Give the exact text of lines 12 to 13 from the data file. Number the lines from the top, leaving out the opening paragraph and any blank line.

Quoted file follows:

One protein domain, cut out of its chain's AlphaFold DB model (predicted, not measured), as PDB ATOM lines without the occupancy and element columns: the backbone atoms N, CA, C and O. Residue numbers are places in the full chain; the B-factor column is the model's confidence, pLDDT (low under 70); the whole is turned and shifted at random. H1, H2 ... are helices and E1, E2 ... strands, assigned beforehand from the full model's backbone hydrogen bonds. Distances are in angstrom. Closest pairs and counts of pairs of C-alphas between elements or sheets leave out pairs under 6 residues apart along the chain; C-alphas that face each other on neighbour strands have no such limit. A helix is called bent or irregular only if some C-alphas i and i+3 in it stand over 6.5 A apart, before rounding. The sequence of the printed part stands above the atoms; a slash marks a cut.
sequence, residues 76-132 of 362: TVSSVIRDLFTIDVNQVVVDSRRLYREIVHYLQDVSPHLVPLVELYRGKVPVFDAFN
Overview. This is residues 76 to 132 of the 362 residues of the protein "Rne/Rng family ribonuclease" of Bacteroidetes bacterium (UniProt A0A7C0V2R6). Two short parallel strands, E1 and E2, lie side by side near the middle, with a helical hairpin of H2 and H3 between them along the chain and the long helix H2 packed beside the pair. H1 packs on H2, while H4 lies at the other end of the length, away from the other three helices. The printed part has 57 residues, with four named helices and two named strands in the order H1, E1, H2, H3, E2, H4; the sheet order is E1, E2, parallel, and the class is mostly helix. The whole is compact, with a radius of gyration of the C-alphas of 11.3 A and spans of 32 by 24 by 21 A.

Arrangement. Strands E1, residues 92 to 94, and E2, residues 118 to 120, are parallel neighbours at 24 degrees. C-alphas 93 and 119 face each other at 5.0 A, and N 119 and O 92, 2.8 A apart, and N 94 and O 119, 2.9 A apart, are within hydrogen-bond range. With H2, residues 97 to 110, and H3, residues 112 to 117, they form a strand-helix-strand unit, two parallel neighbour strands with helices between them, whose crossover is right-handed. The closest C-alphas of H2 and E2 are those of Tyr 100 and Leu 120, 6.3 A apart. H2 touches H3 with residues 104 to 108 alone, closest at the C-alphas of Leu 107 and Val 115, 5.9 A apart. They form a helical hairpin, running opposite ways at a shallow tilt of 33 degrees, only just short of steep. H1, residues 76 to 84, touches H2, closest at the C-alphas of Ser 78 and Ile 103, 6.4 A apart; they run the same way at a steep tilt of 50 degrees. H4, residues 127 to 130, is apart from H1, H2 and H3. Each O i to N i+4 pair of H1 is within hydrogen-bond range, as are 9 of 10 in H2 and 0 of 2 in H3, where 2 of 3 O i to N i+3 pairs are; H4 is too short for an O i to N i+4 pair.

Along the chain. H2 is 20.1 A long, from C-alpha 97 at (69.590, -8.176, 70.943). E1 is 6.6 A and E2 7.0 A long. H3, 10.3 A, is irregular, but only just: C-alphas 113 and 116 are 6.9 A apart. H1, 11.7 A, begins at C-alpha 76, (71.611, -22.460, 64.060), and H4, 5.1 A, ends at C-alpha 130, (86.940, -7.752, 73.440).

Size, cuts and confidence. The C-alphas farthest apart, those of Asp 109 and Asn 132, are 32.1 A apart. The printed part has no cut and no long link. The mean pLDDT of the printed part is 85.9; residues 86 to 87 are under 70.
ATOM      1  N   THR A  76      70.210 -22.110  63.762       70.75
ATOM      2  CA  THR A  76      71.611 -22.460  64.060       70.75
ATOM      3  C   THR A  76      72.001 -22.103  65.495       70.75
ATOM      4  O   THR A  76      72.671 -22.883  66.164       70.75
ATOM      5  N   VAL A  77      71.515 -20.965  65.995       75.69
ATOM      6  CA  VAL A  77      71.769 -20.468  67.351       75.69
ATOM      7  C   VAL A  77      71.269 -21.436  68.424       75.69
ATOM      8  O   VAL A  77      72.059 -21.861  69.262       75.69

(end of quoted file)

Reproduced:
ATOM      7  C   VAL A  77      71.269 -21.436  68.424       75.69
ATOM      8  O   VAL A  77      72.059 -21.861  69.262       75.69